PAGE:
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Not Buying It? How to Trade the Stuff You Already Have

Not Buying It? How to Trade the Stuff You Already Have

In light of the current economic woes, some internet sites have discovered the way to our collective hearts is not through our wallets but instead through community. Below are a few creative (and free) solutions to save a bit of coin and feel good while doing it.

1. Craigslist
How it works:† This “classified-type-site” allows you to list anything you have for sale or want to trade at no charge.
Pros: They have a “Free Stuff” category where you can find everything from moving boxes to used dental equipment (hey, I’m not judging) and a “Barter” category that allows you to post your skills or goods for trade.
Cons: Craiglisters are notorious flakes and are not terribly proficient at returning e-mails. It’s always best to speak to someone on the phone before making the trek to their house.

2. Freecycle
How it works: The name says it all. Everything on this site is, you guessed it, free. Their goal is to keep stuff moving throughout the community and out of landfills. Got a rusty BBQ or half empty can of paint? Chances are good that someone wants it.
Pros: Freecycle has facilitated over a million trades since its inception.
Cons: The site isn’t terribly easy to navigate and you must sign-up to browse their selection of free stuff.

3. Favorpals
How it works: Their motto is “A world without money” and right they are.
Trade your skilled labor for someone else’s.
Pros: It’s one of the only sites that converts your unique skills into a commodity.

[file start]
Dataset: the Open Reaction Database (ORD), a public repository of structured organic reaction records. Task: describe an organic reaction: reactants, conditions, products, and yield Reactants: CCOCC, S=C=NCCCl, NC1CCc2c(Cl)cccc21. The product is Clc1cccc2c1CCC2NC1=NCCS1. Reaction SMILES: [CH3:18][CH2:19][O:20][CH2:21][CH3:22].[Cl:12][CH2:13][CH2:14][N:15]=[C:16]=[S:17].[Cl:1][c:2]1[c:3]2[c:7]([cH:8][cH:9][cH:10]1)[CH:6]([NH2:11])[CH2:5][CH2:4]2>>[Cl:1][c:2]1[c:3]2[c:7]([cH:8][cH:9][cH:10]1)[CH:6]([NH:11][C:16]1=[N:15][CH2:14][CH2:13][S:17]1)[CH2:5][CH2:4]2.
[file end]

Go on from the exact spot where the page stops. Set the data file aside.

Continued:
Cons: You must join before you’re able to see if there are even people in your area to trade skills with. It’s limited to urban communities.

4. I donít need it, you can have it
How it works:† People donate items they no longer have use for.
Pros: Very parent-friendly. There is a lot of stuff on here thatís new or nearly new and they have an international scope.
Cons: They’re limited to big cities and some categories are pretty sparse.

5. Garden Web
How it works: Green thumbs from around the world keep in touch to trade plants and seeds.
Pros: Easy to use and a great opportunity to find illusive strains of heirloom plants.
Cons: You must pay for shipping.

6. Swaptree
How it works: Using their simple form, just enter the bar code on the books, video games, CDs or DVDs you want to trade.† They then apply an algorithm to your item and list thousands you are able to trade for it.
Pros: Very easy to use, lets you make a wishlist for future “wants” and many of the items are brand new.
Cons:
You may have to monitor often as popular items go fast.

Read more: Conscious Consumer, Eco-friendly tips, Home, Reduce, Recycle & Reuse, , ,

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903 comments

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8:34PM PDT on Aug 13, 2014

Awesome site to buy/sell/trade is Tradecottage.com Find both services and products. And get suggestions from the site for what your preferences of looking for and have are. it's global and tons of advanced search options etc.!

12:25PM PDT on Oct 24, 2013

great info thanks

10:26AM PST on Dec 4, 2012

Useful info, thank you for sharing.

10:25AM PST on Dec 4, 2012

Useful info, thank you for sharing.

10:46AM PST on Nov 27, 2012

Thanks for the info.

8:07PM PST on Nov 25, 2012

Some useful info. I've looked at Craigslist but found it difficult to navigate and have signed up for Swaptree and at least one other book trading site although I haven't yet traded any books because I can't find the ones I want unless I buy it on the site from a seller.

6:08AM PDT on Oct 1, 2011

Thank you

8:03PM PDT on Aug 28, 2011

his is very useful to know. Thank you for posting

12:14PM PDT on May 25, 2011

I hope many of these catch on. I love the idea.

7:06PM PDT on May 23, 2011

Thank you~*

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